After the handshakes were over Thursday night, the Vegas Golden Knights players gathered near center ice and raised their sticks in a final salute to the fans.
Their fans responded just like they have all season long. Thousands of them in steel gray and gold stood and cheered for their Knights in T-Mobile Arena after a season-ending loss to the Washington Capitals in Game 5 of the Stanley Cup Final.
Although the Knights fell three victories shy of winning the Cup, many fans were thankful for the team’s magical, improbable season and for having a major professional team to follow.
“We’ve been playing with house money,” Lee Butler said minutes after the Knights’ 4-3 loss in Game 5, the Capitals’ fourth and deciding win in the series.
The Knights got beat by a good team, Butler said. Looking at the big picture, he said, the team’s inaugural season has proven a major professional sports team can thrive in the Las Vegas Valley.
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The hockey team “over-delivered” to its city, the league and against everybody they played, Butler said.
“We went so far beyond expectation. That’s the key,” Butler said. “And I hope that the fans in Las Vegas don’t forget that.”
The thousands of Capitals fans in attendance stood and shouted “Go, Caps, Go!” as the clock ticked down. They traded cheers with the Golden Knights fans throughout the game but ultimately it was the visiting fans who would go home happy.
As commissioner Gary Bettman presented the Stanley Cup to the Capitals, Amber Fuhriman, 31, remained proud of the Golden Knights’ run from expansion team to the Cup Final in their inaugural season.
“It’s been a pretty amazing year,” the Las Vegas resident said. “No matter what happened.”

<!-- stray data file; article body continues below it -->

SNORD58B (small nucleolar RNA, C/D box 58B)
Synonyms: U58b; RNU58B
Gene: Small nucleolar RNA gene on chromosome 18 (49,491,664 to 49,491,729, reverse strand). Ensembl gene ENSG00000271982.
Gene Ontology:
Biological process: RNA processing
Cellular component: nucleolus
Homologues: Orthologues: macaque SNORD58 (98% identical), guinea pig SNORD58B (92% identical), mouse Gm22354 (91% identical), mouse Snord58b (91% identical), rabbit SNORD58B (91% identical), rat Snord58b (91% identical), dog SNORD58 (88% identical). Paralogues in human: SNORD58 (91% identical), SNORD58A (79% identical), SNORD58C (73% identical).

About 20 minutes before puck drop, 51-year-old Scott Dale said the Knights had already accomplished plenty, regardless of the outcome of Thursday’s game.
“Honestly, I can’t believe we’re here. We’re here. We’ve succeeded,” Dale said. “Win or lose, we’re winners.”
He and his wife, Norma, bought season tickets on a whim when they went on sale. Scott Dale said he expected he would be rather ambivalent about the team before they took the ice. Norma Dale said she didn’t know anything about hockey.
While “Vegas likes winners,” Scott Dale said he and his wife will be behind them, win or lose.
“They’re our champions,” Norma Dale said.
As the Capitals took a 1-0 lead in the second period, thousands of Capitals fans at the game screamed and shouted while Knights fans fell silent.
“All the air went out of the building,” Amaris Surnacz said.
She and Mike Fisher stood behind the last row in section 18 and stayed hopeful the Knights could win the game and extend the series.
“Certainly could be better, but we’re not down and out yet,” Surnacz said.
Standing directly behind them were Brad Wilcko, 36, and Christina Munro, 34.
The series represented a slight wedge between the two who traveled from San Diego to watch their two favorite teams play each other.
Munro would have cheered on the Knights if they were playing any other team. But on Thursday, she donned a Washington jersey.
After the Capitals took a 2-1 lead, apprehension crept into the crowd. But at 12:56, David Perron netted his first goal of the playoffs, and thousands erupted.
Wilcko, wearing Vegas gray, screamed “Oh my god” and pumped his fist. Munro wore a slight frown before leaning in for a kiss from Wilcko.
Wilcko made a $100 bet with a relative of Munro’s that the Caps would win a Cup before the Knights.
They certainly didn’t expect the teams to meet each other in the Cup Final.
“Win or lose for both of us, both of us win,” Munro said.